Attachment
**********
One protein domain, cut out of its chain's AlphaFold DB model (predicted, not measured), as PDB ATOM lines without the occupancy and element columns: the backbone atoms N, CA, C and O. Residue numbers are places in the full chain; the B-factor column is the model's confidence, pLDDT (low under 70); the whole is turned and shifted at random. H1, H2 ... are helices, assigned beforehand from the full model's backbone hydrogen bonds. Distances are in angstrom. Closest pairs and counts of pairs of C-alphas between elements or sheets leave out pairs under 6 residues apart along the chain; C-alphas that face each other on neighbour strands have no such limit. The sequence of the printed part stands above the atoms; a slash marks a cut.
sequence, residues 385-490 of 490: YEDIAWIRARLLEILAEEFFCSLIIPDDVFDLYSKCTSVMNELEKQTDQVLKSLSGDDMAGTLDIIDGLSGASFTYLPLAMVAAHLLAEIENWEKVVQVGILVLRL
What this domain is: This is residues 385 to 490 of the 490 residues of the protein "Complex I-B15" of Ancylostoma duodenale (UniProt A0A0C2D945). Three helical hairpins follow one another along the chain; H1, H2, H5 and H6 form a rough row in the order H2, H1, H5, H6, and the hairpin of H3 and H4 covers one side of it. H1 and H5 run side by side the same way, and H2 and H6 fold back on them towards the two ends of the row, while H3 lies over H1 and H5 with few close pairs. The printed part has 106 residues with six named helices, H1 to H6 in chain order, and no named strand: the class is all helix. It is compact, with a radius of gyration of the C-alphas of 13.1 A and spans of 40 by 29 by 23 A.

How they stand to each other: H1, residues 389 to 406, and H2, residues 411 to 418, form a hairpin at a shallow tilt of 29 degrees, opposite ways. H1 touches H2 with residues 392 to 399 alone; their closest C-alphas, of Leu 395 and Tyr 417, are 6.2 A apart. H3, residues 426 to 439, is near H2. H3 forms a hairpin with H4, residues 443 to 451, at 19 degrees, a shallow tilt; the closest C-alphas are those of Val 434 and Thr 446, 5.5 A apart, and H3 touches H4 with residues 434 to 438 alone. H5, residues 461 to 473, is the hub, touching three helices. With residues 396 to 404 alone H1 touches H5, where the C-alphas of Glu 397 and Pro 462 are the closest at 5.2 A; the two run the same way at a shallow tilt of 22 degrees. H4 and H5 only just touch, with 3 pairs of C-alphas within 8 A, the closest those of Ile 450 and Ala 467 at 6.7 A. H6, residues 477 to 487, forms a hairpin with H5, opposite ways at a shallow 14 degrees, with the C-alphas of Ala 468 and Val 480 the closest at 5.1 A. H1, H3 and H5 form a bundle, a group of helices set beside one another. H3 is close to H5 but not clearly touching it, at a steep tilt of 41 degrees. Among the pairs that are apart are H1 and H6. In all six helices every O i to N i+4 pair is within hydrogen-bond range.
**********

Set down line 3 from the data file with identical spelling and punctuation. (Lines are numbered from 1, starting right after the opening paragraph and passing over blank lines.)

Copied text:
How they stand to each other: H1, residues 389 to 406, and H2, residues 411 to 418, form a hairpin at a shallow tilt of 29 degrees, opposite ways. H1 touches H2 with residues 392 to 399 alone; their closest C-alphas, of Leu 395 and Tyr 417, are 6.2 A apart. H3, residues 426 to 439, is near H2. H3 forms a hairpin with H4, residues 443 to 451, at 19 degrees, a shallow tilt; the closest C-alphas are those of Val 434 and Thr 446, 5.5 A apart, and H3 touches H4 with residues 434 to 438 alone. H5, residues 461 to 473, is the hub, touching three helices. With residues 396 to 404 alone H1 touches H5, where the C-alphas of Glu 397 and Pro 462 are the closest at 5.2 A; the two run the same way at a shallow tilt of 22 degrees. H4 and H5 only just touch, with 3 pairs of C-alphas within 8 A, the closest those of Ile 450 and Ala 467 at 6.7 A. H6, residues 477 to 487, forms a hairpin with H5, opposite ways at a shallow 14 degrees, with the C-alphas of Ala 468 and Val 480 the closest at 5.1 A. H1, H3 and H5 form a bundle, a group of helices set beside one another. H3 is close to H5 but not clearly touching it, at a steep tilt of 41 degrees. Among the pairs that are apart are H1 and H6. In all six helices every O i to N i+4 pair is within hydrogen-bond range.